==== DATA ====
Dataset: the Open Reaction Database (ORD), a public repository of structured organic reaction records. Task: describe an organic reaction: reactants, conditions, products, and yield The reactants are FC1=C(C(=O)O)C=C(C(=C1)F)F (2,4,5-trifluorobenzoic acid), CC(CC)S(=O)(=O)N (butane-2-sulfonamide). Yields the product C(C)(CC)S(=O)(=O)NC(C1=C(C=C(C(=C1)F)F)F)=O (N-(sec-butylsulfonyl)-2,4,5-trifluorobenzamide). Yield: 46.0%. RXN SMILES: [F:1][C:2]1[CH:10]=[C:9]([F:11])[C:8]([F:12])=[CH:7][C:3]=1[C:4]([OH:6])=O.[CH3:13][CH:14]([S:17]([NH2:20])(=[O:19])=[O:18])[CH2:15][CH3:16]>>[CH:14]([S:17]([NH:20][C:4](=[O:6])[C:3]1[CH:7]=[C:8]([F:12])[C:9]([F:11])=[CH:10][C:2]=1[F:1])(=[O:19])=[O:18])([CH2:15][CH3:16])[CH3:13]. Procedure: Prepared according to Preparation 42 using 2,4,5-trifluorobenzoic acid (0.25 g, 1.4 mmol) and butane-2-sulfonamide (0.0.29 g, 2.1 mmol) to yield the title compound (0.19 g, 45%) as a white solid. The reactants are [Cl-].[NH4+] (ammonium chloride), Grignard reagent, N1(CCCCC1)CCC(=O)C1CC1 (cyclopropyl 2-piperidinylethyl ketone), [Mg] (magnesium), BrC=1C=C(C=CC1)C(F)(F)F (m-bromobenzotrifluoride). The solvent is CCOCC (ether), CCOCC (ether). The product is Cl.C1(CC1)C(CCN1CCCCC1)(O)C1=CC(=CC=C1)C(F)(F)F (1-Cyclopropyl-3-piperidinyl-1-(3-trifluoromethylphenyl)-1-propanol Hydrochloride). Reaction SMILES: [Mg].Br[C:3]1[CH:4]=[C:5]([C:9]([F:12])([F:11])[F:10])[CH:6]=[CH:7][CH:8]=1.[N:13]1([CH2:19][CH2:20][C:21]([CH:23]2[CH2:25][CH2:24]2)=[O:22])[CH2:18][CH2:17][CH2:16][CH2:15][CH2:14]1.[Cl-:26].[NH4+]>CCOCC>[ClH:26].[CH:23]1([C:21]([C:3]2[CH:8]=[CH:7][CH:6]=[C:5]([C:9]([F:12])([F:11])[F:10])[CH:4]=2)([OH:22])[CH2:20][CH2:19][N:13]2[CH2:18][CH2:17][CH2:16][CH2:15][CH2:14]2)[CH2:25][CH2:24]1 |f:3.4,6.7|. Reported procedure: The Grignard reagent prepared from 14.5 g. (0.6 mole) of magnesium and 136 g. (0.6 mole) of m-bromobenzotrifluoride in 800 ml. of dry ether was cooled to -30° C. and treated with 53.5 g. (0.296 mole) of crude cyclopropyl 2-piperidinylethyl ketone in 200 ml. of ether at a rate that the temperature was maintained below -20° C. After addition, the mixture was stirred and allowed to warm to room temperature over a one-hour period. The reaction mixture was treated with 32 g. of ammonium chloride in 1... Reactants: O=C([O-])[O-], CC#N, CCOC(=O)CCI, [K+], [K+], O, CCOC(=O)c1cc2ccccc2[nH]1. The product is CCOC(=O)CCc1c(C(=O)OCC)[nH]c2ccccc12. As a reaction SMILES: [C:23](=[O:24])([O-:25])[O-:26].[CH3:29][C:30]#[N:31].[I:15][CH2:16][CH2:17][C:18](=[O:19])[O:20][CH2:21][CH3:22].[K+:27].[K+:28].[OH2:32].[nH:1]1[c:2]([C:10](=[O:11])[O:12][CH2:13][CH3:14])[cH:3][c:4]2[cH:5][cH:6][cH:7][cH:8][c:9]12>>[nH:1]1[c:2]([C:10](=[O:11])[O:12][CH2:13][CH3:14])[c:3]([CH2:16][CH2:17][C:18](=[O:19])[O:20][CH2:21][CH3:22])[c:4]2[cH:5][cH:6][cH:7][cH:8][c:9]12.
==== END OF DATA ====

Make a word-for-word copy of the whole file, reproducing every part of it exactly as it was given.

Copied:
Dataset: the Open Reaction Database (ORD), a public repository of structured organic reaction records. Task: describe an organic reaction: reactants, conditions, products, and yield The reactants are FC1=C(C(=O)O)C=C(C(=C1)F)F (2,4,5-trifluorobenzoic acid), CC(CC)S(=O)(=O)N (butane-2-sulfonamide). Yields the product C(C)(CC)S(=O)(=O)NC(C1=C(C=C(C(=C1)F)F)F)=O (N-(sec-butylsulfonyl)-2,4,5-trifluorobenzamide). Yield: 46.0%. RXN SMILES: [F:1][C:2]1[CH:10]=[C:9]([F:11])[C:8]([F:12])=[CH:7][C:3]=1[C:4]([OH:6])=O.[CH3:13][CH:14]([S:17]([NH2:20])(=[O:19])=[O:18])[CH2:15][CH3:16]>>[CH:14]([S:17]([NH:20][C:4](=[O:6])[C:3]1[CH:7]=[C:8]([F:12])[C:9]([F:11])=[CH:10][C:2]=1[F:1])(=[O:19])=[O:18])([CH2:15][CH3:16])[CH3:13]. Procedure: Prepared according to Preparation 42 using 2,4,5-trifluorobenzoic acid (0.25 g, 1.4 mmol) and butane-2-sulfonamide (0.0.29 g, 2.1 mmol) to yield the title compound (0.19 g, 45%) as a white solid. The reactants are [Cl-].[NH4+] (ammonium chloride), Grignard reagent, N1(CCCCC1)CCC(=O)C1CC1 (cyclopropyl 2-piperidinylethyl ketone), [Mg] (magnesium), BrC=1C=C(C=CC1)C(F)(F)F (m-bromobenzotrifluoride). The solvent is CCOCC (ether), CCOCC (ether). The product is Cl.C1(CC1)C(CCN1CCCCC1)(O)C1=CC(=CC=C1)C(F)(F)F (1-Cyclopropyl-3-piperidinyl-1-(3-trifluoromethylphenyl)-1-propanol Hydrochloride). Reaction SMILES: [Mg].Br[C:3]1[CH:4]=[C:5]([C:9]([F:12])([F:11])[F:10])[CH:6]=[CH:7][CH:8]=1.[N:13]1([CH2:19][CH2:20][C:21]([CH:23]2[CH2:25][CH2:24]2)=[O:22])[CH2:18][CH2:17][CH2:16][CH2:15][CH2:14]1.[Cl-:26].[NH4+]>CCOCC>[ClH:26].[CH:23]1([C:21]([C:3]2[CH:8]=[CH:7][CH:6]=[C:5]([C:9]([F:12])([F:11])[F:10])[CH:4]=2)([OH:22])[CH2:20][CH2:19][N:13]2[CH2:18][CH2:17][CH2:16][CH2:15][CH2:14]2)[CH2:25][CH2:24]1 |f:3.4,6.7|. Reported procedure: The Grignard reagent prepared from 14.5 g. (0.6 mole) of magnesium and 136 g. (0.6 mole) of m-bromobenzotrifluoride in 800 ml. of dry ether was cooled to -30° C. and treated with 53.5 g. (0.296 mole) of crude cyclopropyl 2-piperidinylethyl ketone in 200 ml. of ether at a rate that the temperature was maintained below -20° C. After addition, the mixture was stirred and allowed to warm to room temperature over a one-hour period. The reaction mixture was treated with 32 g. of ammonium chloride in 1... Reactants: O=C([O-])[O-], CC#N, CCOC(=O)CCI, [K+], [K+], O, CCOC(=O)c1cc2ccccc2[nH]1. The product is CCOC(=O)CCc1c(C(=O)OCC)[nH]c2ccccc12. As a reaction SMILES: [C:23](=[O:24])([O-:25])[O-:26].[CH3:29][C:30]#[N:31].[I:15][CH2:16][CH2:17][C:18](=[O:19])[O:20][CH2:21][CH3:22].[K+:27].[K+:28].[OH2:32].[nH:1]1[c:2]([C:10](=[O:11])[O:12][CH2:13][CH3:14])[cH:3][c:4]2[cH:5][cH:6][cH:7][cH:8][c:9]12>>[nH:1]1[c:2]([C:10](=[O:11])[O:12][CH2:13][CH3:14])[c:3]([CH2:16][CH2:17][C:18](=[O:19])[O:20][CH2:21][CH3:22])[c:4]2[cH:5][cH:6][cH:7][cH:8][c:9]12.